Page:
Step 2: Choose a task you want to work on.

Step 3: 25 minutes later when the timer rings, take a 5 minutes break.

Step 4: Start the timer again and repeat.

Step 5: After 4 Pomodoros, take a 10-15 minutes break.

Step 6: Repeat until you complete your task.

Why you should try the Pomodoro technique?

Because the secret to effective time management lies in thinking in tomatoes. As witless as it sounds, here are 3 reasons why this method seems to be practical and a game-changer:

1. Combating Distractions

“If you don’t pay appropriate attention to what has your attention, it will take more of your attention than it deserves.” ~ David Allen

Getting stuff done is hard since our lives revolves around technology. There's always this urgent message that needs to be replied to immediately or the urge to check Instagram quickly. Sometimes these small actions add up and make you lose interest in your work, leading to procrastination.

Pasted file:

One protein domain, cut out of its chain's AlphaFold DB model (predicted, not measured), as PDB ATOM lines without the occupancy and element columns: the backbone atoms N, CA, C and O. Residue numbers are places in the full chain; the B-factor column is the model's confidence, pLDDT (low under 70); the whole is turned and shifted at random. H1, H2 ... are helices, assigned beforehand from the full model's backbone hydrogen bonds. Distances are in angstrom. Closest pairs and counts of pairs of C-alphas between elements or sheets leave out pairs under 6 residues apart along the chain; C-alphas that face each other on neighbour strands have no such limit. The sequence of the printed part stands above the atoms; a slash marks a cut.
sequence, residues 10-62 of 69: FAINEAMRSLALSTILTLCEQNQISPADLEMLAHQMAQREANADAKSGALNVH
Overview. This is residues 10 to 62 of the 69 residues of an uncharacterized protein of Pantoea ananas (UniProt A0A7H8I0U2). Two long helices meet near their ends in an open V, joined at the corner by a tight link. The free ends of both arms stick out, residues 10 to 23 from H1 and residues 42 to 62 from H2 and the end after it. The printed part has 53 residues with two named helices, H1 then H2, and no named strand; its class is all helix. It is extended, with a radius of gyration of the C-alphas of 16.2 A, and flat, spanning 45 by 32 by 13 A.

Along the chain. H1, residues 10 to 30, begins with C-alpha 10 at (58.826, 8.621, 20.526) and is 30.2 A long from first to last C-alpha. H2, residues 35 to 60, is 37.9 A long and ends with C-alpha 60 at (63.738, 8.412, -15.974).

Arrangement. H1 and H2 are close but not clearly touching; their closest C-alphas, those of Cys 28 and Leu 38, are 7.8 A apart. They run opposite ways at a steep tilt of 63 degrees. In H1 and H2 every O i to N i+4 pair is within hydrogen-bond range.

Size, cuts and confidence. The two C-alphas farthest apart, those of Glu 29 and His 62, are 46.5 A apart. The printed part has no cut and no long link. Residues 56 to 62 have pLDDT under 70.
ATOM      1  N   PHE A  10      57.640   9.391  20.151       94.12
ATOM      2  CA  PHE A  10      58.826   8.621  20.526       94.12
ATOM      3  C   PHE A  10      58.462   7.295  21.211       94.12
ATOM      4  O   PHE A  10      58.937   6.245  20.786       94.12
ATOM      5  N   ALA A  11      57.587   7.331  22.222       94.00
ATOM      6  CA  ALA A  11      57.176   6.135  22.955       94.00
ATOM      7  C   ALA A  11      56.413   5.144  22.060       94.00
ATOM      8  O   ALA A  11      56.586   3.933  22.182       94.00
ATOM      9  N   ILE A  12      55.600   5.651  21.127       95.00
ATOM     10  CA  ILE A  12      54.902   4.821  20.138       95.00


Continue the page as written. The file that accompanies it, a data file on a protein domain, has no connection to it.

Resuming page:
However, you can train your brain into minimizing these distractions. The Pomodoro Technique helps your mind to resist such interruptions as once the timer is set, you'll yearn to complete your designated task during the session. Besides, removing distractions when you're working, allows you to be more attentive. Furthermore, it's been scientifically proven that 25 minutes is the perfect time span to help you avoid procrastination, be productive, and help stay focused on any task you are tackling.

2. Keep Track Of How You're Spending Your Time